Thus, instead of always agreeing with my first, negative conclusions, I'll ask myself the following questions:

1. Does this person appear to be hiding their drinking? Frankly, finding a recycle bin full of beer bottles wouldn't automatically concern me: maybe he saved up a couple week's worth of bottles on the counter before taking them out? Maybe he had the guys over for a game? Maybe he just found a new microbrew he really digs and overindulged a little bit? What would be a much bigger concern is knowing about the microbrew, and then seeing no evidence in the trash. Hiding bottles or disposing of them sneakily is indicative of the paranoid thought process (and shame) associated with problem drinking.

2. Do I find booze in weird places? Not necessarily running into a bottle of beer he forgot in the bathroom once when wandering around before the phone rang, but any caches of alcohol in hidden places, like the linen closet, the toilet tank, the bathroom cabinet, or wherever, is never a good sign.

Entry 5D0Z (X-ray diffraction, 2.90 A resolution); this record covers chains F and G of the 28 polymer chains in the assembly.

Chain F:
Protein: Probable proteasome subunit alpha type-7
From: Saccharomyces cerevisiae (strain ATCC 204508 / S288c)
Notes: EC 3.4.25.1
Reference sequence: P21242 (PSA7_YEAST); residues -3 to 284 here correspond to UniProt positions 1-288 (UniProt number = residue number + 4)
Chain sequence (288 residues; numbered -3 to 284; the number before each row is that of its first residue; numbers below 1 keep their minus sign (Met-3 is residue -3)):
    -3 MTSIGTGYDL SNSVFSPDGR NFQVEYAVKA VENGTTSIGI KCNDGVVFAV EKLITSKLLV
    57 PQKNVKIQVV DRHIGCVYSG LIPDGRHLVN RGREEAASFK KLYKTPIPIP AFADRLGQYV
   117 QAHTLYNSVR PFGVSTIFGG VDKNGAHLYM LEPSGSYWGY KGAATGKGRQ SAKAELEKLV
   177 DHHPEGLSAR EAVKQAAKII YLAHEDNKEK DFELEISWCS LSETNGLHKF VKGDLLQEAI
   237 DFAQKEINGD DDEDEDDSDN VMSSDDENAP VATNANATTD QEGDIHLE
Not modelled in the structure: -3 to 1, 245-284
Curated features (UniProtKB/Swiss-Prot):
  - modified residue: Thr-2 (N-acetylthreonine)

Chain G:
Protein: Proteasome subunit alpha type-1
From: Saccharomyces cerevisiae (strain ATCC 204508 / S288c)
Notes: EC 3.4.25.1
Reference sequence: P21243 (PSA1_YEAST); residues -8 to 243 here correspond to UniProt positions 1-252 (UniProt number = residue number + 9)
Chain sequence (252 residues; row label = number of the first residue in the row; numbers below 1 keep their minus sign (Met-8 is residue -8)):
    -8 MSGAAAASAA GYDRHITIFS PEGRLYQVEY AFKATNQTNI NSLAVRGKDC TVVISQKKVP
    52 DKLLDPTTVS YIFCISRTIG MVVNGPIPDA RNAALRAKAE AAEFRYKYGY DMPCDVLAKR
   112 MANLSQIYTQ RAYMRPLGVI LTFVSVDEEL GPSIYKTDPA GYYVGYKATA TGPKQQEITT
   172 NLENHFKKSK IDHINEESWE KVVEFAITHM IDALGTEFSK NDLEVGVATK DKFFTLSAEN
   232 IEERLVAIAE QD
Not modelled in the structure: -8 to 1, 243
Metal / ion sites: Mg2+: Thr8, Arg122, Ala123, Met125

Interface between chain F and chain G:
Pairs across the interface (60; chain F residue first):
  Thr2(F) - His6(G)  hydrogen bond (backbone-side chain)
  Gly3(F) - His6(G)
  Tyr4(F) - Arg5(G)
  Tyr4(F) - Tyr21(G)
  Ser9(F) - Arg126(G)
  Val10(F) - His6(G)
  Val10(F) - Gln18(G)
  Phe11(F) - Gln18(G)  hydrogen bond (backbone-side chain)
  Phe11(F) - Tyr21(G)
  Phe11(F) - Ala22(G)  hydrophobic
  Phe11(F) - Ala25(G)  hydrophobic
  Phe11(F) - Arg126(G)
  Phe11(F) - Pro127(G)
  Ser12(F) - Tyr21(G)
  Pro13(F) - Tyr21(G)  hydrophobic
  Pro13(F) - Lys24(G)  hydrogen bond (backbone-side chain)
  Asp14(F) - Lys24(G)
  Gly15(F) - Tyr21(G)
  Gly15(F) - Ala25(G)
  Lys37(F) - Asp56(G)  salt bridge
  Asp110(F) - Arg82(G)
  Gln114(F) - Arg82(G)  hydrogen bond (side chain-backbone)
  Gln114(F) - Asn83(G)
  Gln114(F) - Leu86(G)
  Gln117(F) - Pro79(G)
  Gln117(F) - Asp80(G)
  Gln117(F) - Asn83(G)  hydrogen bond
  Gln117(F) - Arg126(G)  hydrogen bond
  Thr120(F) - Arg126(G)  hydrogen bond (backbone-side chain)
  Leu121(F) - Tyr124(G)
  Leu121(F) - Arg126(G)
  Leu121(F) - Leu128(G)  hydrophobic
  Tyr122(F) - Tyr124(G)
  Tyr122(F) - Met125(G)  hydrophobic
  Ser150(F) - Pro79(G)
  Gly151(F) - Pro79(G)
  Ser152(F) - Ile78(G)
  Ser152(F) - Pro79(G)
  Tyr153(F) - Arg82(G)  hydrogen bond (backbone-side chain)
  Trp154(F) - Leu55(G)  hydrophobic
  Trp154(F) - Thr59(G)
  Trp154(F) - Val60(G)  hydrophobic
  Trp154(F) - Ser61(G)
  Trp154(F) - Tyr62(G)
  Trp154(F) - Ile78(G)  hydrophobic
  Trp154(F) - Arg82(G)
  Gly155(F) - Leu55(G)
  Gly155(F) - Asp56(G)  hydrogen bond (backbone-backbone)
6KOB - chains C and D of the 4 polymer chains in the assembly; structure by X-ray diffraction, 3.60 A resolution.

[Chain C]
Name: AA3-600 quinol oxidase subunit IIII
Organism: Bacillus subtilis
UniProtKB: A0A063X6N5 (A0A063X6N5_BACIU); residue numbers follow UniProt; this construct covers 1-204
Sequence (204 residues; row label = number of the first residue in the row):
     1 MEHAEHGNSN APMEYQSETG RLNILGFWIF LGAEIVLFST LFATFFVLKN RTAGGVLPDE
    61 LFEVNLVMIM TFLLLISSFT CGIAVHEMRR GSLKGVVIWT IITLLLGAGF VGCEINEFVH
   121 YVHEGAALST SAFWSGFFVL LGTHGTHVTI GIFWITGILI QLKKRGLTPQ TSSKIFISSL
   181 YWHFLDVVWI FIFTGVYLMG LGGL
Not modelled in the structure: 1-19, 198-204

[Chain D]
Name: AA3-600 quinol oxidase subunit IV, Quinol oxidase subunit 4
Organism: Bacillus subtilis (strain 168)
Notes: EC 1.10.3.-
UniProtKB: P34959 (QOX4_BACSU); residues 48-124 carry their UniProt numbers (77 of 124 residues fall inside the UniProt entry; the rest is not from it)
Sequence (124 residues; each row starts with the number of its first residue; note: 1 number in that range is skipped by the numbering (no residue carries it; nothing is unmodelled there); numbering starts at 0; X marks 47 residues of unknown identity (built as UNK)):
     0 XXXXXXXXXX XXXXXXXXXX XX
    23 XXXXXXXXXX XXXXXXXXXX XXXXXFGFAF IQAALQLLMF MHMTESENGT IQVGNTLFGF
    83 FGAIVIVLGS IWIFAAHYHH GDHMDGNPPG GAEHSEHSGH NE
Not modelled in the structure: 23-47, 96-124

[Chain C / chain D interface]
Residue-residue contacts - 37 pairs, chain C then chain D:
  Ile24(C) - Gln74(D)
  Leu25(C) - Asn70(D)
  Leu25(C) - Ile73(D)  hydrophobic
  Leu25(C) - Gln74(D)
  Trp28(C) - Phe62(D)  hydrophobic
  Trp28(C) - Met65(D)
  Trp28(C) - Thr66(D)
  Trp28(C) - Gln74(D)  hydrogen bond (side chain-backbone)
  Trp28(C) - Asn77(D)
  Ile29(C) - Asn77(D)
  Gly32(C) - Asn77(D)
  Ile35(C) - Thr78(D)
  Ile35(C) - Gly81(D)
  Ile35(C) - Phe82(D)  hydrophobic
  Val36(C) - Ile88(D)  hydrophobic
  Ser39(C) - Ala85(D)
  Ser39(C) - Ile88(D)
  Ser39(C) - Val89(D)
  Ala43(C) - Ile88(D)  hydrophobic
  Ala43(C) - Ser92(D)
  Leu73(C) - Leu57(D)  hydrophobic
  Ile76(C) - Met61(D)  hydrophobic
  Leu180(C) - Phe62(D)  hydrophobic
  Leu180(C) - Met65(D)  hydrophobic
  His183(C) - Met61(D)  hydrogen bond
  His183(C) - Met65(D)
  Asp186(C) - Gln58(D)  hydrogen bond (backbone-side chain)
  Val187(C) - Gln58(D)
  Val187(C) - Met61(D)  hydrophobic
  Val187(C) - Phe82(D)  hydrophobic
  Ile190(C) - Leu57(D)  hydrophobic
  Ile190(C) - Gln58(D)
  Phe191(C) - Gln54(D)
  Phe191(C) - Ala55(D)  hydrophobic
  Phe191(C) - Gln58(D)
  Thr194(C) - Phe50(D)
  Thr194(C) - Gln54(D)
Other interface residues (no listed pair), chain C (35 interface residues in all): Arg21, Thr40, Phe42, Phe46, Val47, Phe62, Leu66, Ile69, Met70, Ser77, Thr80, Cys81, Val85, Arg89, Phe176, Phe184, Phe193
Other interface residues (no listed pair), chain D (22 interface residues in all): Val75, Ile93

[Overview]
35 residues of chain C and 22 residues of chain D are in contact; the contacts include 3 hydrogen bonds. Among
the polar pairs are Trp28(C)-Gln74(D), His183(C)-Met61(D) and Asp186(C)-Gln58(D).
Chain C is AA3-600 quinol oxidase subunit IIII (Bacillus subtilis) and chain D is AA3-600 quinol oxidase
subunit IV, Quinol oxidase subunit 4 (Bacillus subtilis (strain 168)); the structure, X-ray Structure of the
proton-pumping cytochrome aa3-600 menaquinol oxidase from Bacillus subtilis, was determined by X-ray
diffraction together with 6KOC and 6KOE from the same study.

3. Does this person have to periodically fast from alcohol, and announce it? I am not referring here to religious fasts, medical fasts, or reading the latest Newsweek on the health effects of alcohol, and going "whoa, what if beer leads to cancer?" However, people who don't have problem drinking habits don't really announce when they're not drinking. It's just...what they do. Those who have to loudly proclaim that they are giving up all booze for 30 days, 3 months, just to "see if they can," or to "make their partner happy," or whatever, usually have an underlying problem.